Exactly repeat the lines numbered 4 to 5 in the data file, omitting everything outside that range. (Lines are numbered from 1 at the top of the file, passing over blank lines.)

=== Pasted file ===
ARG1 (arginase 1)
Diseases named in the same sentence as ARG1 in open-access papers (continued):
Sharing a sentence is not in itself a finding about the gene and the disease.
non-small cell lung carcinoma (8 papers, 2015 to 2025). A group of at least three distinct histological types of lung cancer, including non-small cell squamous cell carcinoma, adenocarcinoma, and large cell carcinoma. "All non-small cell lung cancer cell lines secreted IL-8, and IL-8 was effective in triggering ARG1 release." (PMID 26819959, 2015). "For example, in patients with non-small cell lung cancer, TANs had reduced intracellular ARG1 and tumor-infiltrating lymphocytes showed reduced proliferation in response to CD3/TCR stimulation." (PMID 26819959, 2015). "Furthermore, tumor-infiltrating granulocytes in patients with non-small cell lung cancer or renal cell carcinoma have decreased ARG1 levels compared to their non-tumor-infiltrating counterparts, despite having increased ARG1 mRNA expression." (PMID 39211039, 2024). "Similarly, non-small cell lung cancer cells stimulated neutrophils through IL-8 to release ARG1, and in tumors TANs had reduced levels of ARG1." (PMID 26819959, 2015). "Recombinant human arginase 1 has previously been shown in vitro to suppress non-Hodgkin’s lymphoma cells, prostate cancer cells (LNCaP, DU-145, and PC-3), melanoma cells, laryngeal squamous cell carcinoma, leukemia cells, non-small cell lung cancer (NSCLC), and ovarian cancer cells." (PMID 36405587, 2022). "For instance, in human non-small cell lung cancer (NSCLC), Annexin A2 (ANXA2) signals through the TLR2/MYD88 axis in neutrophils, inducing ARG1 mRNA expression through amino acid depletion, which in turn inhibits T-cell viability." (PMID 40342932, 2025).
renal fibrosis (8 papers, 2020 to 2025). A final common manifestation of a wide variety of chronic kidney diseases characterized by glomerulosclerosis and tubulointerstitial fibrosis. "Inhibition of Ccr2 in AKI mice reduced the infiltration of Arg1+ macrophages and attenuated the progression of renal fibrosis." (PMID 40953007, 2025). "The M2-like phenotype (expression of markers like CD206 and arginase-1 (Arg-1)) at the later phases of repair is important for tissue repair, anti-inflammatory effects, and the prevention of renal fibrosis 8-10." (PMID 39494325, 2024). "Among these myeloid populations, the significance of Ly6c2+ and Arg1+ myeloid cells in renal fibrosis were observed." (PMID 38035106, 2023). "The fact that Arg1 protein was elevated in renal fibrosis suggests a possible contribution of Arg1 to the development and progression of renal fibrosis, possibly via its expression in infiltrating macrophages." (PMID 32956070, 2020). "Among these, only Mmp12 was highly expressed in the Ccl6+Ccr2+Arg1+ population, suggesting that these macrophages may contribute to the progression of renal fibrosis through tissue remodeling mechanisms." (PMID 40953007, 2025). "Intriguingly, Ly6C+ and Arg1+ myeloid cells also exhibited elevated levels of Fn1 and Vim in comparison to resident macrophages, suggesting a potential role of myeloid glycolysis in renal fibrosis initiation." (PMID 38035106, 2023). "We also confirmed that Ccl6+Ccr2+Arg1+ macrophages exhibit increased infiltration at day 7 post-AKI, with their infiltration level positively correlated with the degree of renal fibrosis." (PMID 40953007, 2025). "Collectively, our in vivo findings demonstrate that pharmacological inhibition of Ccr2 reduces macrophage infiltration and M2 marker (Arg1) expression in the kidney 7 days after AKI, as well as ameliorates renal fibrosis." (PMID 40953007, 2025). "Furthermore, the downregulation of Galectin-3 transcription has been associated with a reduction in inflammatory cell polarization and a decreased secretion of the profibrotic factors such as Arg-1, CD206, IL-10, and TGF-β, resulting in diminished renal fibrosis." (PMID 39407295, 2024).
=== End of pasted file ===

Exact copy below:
non-small cell lung carcinoma (8 papers, 2015 to 2025). A group of at least three distinct histological types of lung cancer, including non-small cell squamous cell carcinoma, adenocarcinoma, and large cell carcinoma. "All non-small cell lung cancer cell lines secreted IL-8, and IL-8 was effective in triggering ARG1 release." (PMID 26819959, 2015). "For example, in patients with non-small cell lung cancer, TANs had reduced intracellular ARG1 and tumor-infiltrating lymphocytes showed reduced proliferation in response to CD3/TCR stimulation." (PMID 26819959, 2015). "Furthermore, tumor-infiltrating granulocytes in patients with non-small cell lung cancer or renal cell carcinoma have decreased ARG1 levels compared to their non-tumor-infiltrating counterparts, despite having increased ARG1 mRNA expression." (PMID 39211039, 2024). "Similarly, non-small cell lung cancer cells stimulated neutrophils through IL-8 to release ARG1, and in tumors TANs had reduced levels of ARG1." (PMID 26819959, 2015). "Recombinant human arginase 1 has previously been shown in vitro to suppress non-Hodgkin’s lymphoma cells, prostate cancer cells (LNCaP, DU-145, and PC-3), melanoma cells, laryngeal squamous cell carcinoma, leukemia cells, non-small cell lung cancer (NSCLC), and ovarian cancer cells." (PMID 36405587, 2022). "For instance, in human non-small cell lung cancer (NSCLC), Annexin A2 (ANXA2) signals through the TLR2/MYD88 axis in neutrophils, inducing ARG1 mRNA expression through amino acid depletion, which in turn inhibits T-cell viability." (PMID 40342932, 2025).
renal fibrosis (8 papers, 2020 to 2025). A final common manifestation of a wide variety of chronic kidney diseases characterized by glomerulosclerosis and tubulointerstitial fibrosis. "Inhibition of Ccr2 in AKI mice reduced the infiltration of Arg1+ macrophages and attenuated the progression of renal fibrosis." (PMID 40953007, 2025). "The M2-like phenotype (expression of markers like CD206 and arginase-1 (Arg-1)) at the later phases of repair is important for tissue repair, anti-inflammatory effects, and the prevention of renal fibrosis 8-10." (PMID 39494325, 2024). "Among these myeloid populations, the significance of Ly6c2+ and Arg1+ myeloid cells in renal fibrosis were observed." (PMID 38035106, 2023). "The fact that Arg1 protein was elevated in renal fibrosis suggests a possible contribution of Arg1 to the development and progression of renal fibrosis, possibly via its expression in infiltrating macrophages." (PMID 32956070, 2020). "Among these, only Mmp12 was highly expressed in the Ccl6+Ccr2+Arg1+ population, suggesting that these macrophages may contribute to the progression of renal fibrosis through tissue remodeling mechanisms." (PMID 40953007, 2025). "Intriguingly, Ly6C+ and Arg1+ myeloid cells also exhibited elevated levels of Fn1 and Vim in comparison to resident macrophages, suggesting a potential role of myeloid glycolysis in renal fibrosis initiation." (PMID 38035106, 2023). "We also confirmed that Ccl6+Ccr2+Arg1+ macrophages exhibit increased infiltration at day 7 post-AKI, with their infiltration level positively correlated with the degree of renal fibrosis." (PMID 40953007, 2025). "Collectively, our in vivo findings demonstrate that pharmacological inhibition of Ccr2 reduces macrophage infiltration and M2 marker (Arg1) expression in the kidney 7 days after AKI, as well as ameliorates renal fibrosis." (PMID 40953007, 2025). "Furthermore, the downregulation of Galectin-3 transcription has been associated with a reduction in inflammatory cell polarization and a decreased secretion of the profibrotic factors such as Arg-1, CD206, IL-10, and TGF-β, resulting in diminished renal fibrosis." (PMID 39407295, 2024).